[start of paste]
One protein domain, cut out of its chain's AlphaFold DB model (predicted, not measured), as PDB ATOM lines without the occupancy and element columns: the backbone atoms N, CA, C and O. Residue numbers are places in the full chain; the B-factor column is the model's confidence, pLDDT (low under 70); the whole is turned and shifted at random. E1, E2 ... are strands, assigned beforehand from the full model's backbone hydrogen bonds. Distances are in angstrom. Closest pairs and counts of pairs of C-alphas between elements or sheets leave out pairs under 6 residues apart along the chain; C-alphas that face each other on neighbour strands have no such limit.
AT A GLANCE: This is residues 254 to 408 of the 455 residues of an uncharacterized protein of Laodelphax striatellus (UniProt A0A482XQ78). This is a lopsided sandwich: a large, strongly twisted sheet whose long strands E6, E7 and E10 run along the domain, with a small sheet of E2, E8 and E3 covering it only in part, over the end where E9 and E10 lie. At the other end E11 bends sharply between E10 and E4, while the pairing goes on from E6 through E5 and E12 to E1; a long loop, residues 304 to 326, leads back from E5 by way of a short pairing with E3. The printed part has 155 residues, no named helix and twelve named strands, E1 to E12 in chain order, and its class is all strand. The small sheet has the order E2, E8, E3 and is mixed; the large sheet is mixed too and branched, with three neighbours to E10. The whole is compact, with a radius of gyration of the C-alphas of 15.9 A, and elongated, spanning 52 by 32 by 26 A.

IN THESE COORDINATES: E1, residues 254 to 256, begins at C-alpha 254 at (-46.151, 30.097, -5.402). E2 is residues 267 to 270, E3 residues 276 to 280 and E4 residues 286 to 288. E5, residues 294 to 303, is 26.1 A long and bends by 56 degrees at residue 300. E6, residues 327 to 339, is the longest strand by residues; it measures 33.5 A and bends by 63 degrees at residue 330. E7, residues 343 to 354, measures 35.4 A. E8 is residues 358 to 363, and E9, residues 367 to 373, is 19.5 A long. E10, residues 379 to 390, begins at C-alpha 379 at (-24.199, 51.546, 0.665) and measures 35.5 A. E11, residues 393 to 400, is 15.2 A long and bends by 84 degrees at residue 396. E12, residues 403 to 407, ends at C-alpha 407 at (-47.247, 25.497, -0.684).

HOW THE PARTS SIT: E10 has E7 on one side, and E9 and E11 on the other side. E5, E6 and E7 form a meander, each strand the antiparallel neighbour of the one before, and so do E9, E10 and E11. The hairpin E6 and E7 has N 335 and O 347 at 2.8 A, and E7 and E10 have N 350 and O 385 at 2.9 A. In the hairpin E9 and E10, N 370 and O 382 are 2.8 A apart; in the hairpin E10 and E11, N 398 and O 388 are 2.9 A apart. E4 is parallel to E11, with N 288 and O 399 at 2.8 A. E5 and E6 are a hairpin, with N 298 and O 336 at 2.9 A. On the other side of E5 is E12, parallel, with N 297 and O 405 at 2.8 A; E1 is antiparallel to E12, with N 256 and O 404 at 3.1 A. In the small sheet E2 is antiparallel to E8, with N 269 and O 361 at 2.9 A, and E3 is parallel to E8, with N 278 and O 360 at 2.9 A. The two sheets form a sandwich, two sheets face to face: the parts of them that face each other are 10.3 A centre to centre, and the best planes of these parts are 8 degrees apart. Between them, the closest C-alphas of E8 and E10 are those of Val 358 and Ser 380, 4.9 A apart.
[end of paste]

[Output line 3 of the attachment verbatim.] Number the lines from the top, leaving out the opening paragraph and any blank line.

HOW THE PARTS SIT: E10 has E7 on one side, and E9 and E11 on the other side. E5, E6 and E7 form a meander, each strand the antiparallel neighbour of the one before, and so do E9, E10 and E11. The hairpin E6 and E7 has N 335 and O 347 at 2.8 A, and E7 and E10 have N 350 and O 385 at 2.9 A. In the hairpin E9 and E10, N 370 and O 382 are 2.8 A apart; in the hairpin E10 and E11, N 398 and O 388 are 2.9 A apart. E4 is parallel to E11, with N 288 and O 399 at 2.8 A. E5 and E6 are a hairpin, with N 298 and O 336 at 2.9 A. On the other side of E5 is E12, parallel, with N 297 and O 405 at 2.8 A; E1 is antiparallel to E12, with N 256 and O 404 at 3.1 A. In the small sheet E2 is antiparallel to E8, with N 269 and O 361 at 2.9 A, and E3 is parallel to E8, with N 278 and O 360 at 2.9 A. The two sheets form a sandwich, two sheets face to face: the parts of them that face each other are 10.3 A centre to centre, and the best planes of these parts are 8 degrees apart. Between them, the closest C-alphas of E8 and E10 are those of Val 358 and Ser 380, 4.9 A apart.